News Archive 2009-2018

Friday at the Tour de France: Brian Wedge ’97 on Today’s Brutal Mountain Stage Archives

When the peloton scales the Alps in today’s 19th stage of the Tour de France, Brian Wedge ’97 can sympathize with the riders’ fiery lungs and burning quads. Brian recently returned from a ten-day ride through the high Alps from Geneva, Switzerland, to Cannes, France, via the toughest climbs of the Tour, raising money for the cancer charity Leuka in honor of his sister Lea, a leukemia survivor. As a member of Team Fireflies, Brian rode more than 100 miles a day, and as many as 12,500 vertical feet a day-“For those who suffer, we ride” is the Fireflies motto-including several of the Tour’s notorious mountain sections and the “beyond category” climbs of today’s stage, up Galibier and the Alpe d’Huez. “It is a short stage,” proclaims the Tour’s website, “Nevertheless, all of the riders will be afraid of it.”

All photos courtesy of The Fireflies Ride.

We caught up with Le Wedge and asked him for the scoop on this section of Le Tour:

“This is a special year in the high Alps. Exactly 100 years ago, the Tour de France first braved these high summits and dangerous descents. Today, Friday, marks a significant stage of The Tour, without any doubt, the most brutal day of the entire race, with riders climbing over Col du Télégraphe, Col du Galibier, and L’Alpe d’Huez.”

“Climbing those great peaks was just incredible, even though the day that I completed this stage, the weather was fantastically bad. It rained, hailed and snowed. The beautiful alpine views were quickly lost in clouds above 4,000 feet and the wind picked up. Nevertheless, Galibier especially is a spectacular climb. Shrouded in fog, riding alone on this section-the road just keeps going up and up and up. After an hour or so of climbing, you enter the switchbacks, and see the names of the champions of the Tour painted on the roads: Merckx, Schleck, Armstrong, Contador to name a few. Then the hail came, then more fog. There’s a switchback on Galibier that is covered in graffiti for Norwegians (I’m Norwegian). The cliffs and road are painted NORGE, NORGE, NORGE, hundreds of times-very cool-definitely made me stand up and go harder.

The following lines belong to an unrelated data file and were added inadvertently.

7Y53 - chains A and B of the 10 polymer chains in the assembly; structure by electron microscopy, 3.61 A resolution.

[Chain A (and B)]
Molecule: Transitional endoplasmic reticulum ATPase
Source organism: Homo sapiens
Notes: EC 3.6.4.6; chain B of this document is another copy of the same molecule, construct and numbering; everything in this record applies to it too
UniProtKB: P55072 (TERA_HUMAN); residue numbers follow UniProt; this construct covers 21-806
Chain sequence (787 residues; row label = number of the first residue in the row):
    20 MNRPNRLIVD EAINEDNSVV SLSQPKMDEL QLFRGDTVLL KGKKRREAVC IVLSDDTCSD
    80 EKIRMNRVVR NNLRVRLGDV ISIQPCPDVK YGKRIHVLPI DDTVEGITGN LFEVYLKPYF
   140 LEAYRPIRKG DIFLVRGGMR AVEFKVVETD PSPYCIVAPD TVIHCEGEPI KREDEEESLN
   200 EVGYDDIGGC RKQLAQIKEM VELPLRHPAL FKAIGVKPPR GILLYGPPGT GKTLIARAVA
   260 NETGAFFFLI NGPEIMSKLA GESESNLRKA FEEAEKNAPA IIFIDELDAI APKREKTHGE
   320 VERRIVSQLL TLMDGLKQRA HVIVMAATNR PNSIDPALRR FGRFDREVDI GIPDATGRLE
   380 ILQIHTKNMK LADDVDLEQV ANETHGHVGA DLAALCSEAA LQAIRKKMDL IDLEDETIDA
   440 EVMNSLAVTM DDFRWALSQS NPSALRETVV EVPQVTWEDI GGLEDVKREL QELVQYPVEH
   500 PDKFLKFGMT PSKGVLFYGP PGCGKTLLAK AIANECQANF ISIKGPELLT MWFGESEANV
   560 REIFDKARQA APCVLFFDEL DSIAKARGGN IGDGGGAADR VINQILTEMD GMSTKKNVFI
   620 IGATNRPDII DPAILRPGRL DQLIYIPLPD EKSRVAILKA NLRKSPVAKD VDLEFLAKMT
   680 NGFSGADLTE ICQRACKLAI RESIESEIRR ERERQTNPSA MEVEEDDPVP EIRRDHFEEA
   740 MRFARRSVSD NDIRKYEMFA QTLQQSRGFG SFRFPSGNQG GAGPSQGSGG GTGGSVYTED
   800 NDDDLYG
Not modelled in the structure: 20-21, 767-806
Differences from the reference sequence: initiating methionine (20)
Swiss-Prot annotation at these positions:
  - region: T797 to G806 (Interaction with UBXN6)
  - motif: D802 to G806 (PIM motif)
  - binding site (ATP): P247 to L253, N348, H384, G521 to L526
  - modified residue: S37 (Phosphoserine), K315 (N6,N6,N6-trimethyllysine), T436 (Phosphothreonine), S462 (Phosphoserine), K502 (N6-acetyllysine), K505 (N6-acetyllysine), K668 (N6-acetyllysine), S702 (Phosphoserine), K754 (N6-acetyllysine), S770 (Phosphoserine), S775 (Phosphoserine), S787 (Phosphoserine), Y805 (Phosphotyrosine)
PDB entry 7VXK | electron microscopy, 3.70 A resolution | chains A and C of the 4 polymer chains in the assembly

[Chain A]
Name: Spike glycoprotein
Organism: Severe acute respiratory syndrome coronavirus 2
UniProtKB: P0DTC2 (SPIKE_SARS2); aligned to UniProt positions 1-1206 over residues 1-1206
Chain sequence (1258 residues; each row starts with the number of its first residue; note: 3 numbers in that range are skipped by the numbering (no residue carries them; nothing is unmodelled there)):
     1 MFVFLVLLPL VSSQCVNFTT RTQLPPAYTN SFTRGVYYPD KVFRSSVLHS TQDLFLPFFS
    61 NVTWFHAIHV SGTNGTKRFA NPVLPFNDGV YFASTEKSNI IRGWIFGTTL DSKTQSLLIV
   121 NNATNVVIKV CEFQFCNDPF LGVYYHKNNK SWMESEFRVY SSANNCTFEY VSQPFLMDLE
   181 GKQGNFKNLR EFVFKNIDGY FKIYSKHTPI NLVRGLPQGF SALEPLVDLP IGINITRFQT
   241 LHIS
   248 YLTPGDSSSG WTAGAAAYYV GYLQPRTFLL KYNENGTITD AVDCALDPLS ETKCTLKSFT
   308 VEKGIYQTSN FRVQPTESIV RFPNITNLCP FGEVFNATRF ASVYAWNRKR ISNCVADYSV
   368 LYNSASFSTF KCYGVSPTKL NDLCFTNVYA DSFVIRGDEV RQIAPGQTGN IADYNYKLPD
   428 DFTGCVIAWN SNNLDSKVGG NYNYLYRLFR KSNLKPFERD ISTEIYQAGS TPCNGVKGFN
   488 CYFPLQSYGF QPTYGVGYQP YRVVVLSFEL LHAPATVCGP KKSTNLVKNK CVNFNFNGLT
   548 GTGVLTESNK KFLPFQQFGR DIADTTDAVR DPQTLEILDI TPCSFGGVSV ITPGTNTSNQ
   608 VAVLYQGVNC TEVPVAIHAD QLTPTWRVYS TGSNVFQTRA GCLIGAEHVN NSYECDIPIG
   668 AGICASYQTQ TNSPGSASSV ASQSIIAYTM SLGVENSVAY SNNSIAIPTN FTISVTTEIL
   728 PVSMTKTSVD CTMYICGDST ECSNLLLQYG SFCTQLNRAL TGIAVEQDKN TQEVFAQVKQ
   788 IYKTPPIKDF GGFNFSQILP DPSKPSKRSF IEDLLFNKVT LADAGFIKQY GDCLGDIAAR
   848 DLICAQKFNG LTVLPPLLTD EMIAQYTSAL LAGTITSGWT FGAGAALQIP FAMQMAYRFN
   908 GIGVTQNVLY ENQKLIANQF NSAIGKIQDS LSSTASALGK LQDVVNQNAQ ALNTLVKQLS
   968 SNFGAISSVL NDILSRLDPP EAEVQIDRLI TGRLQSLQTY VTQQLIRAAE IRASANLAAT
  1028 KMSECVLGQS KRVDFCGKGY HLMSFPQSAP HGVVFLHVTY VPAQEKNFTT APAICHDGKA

It is a short stage. Nevertheless, all of the riders will be afraid of it.

“The secret to Galibier, and something that folks will want to watch for in today’s stage, is the fact that the last 4k of the climb are the hardest. It kicks to 11-12% grade, and really hurts after all the effort the riders have already put out. It will be a great battle to watch.

“After a treacherous descent through La Grave, the riders in the Tour will finish on the slopes of Le Alpe d’Huez, which is famous for its 21 switchbacks and solid 8-plus-percent grade. When I rode there, a few of the professional teams were training, which was fun to see. Alpe d’Huez is almost the opposite of Galibier in that the bottom of the climb is the steepest, and after riding Telegraph and Galibier, even these pro cyclists will be feeling some serious pain.”

One thought on “Friday at the Tour de France: Brian Wedge ’97 on Today’s Brutal Mountain Stage

  1. Bart Surrick

    Thanks, Brian, for your personal reflection about Stage 19 on this year’s tour. I’m an avid TDF fan and this year’s race was one for the ages. After Stage 19 was completed, I thought the race outcome was largely determined, only to have Saturday’s time trial change everything. Kudos to the Schleck brothers for earning podium places, but the biggest shout out goes to Evans.

    Back to your personal experience. Since I’ve only had the chance to watch the TDF on TV (and ridden a few rides in north eastern France with a few Bowdoin friends back in 1984) it is hard to get the perspective of the effort required for these mountain stages. I’m very impressed that you were able to complete this ride and want to thank you for sharing your observations, feelings, and experiences. It’s especially impressive that you raised money in honor of your sister’s battle with leukemia.

    Thanks for sharing. Wish I was there!

    Bart Surrick ’84

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